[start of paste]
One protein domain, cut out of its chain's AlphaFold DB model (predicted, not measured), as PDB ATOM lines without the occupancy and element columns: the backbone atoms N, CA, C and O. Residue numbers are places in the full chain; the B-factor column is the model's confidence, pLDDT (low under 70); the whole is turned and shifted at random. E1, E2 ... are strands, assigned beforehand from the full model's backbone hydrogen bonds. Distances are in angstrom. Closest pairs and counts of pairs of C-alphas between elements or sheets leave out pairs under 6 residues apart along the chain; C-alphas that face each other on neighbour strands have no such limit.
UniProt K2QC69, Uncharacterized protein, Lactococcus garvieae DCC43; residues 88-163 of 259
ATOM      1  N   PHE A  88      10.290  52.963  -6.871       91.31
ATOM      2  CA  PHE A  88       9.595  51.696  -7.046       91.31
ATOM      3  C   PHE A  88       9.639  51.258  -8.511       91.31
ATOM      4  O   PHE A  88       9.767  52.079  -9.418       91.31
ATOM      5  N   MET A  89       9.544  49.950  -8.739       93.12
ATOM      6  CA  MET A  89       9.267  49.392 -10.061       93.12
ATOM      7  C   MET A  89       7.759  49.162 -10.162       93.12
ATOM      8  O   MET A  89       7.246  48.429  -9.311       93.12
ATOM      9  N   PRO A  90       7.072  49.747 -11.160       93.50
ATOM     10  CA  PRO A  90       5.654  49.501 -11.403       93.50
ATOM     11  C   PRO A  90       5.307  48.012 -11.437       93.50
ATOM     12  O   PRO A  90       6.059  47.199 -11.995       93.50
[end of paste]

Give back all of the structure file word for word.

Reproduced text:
One protein domain, cut out of its chain's AlphaFold DB model (predicted, not measured), as PDB ATOM lines without the occupancy and element columns: the backbone atoms N, CA, C and O. Residue numbers are places in the full chain; the B-factor column is the model's confidence, pLDDT (low under 70); the whole is turned and shifted at random. E1, E2 ... are strands, assigned beforehand from the full model's backbone hydrogen bonds. Distances are in angstrom. Closest pairs and counts of pairs of C-alphas between elements or sheets leave out pairs under 6 residues apart along the chain; C-alphas that face each other on neighbour strands have no such limit.
UniProt K2QC69, Uncharacterized protein, Lactococcus garvieae DCC43; residues 88-163 of 259
ATOM      1  N   PHE A  88      10.290  52.963  -6.871       91.31
ATOM      2  CA  PHE A  88       9.595  51.696  -7.046       91.31
ATOM      3  C   PHE A  88       9.639  51.258  -8.511       91.31
ATOM      4  O   PHE A  88       9.767  52.079  -9.418       91.31
ATOM      5  N   MET A  89       9.544  49.950  -8.739       93.12
ATOM      6  CA  MET A  89       9.267  49.392 -10.061       93.12
ATOM      7  C   MET A  89       7.759  49.162 -10.162       93.12
ATOM      8  O   MET A  89       7.246  48.429  -9.311       93.12
ATOM      9  N   PRO A  90       7.072  49.747 -11.160       93.50
ATOM     10  CA  PRO A  90       5.654  49.501 -11.403       93.50
ATOM     11  C   PRO A  90       5.307  48.012 -11.437       93.50
ATOM     12  O   PRO A  90       6.059  47.199 -11.995       93.50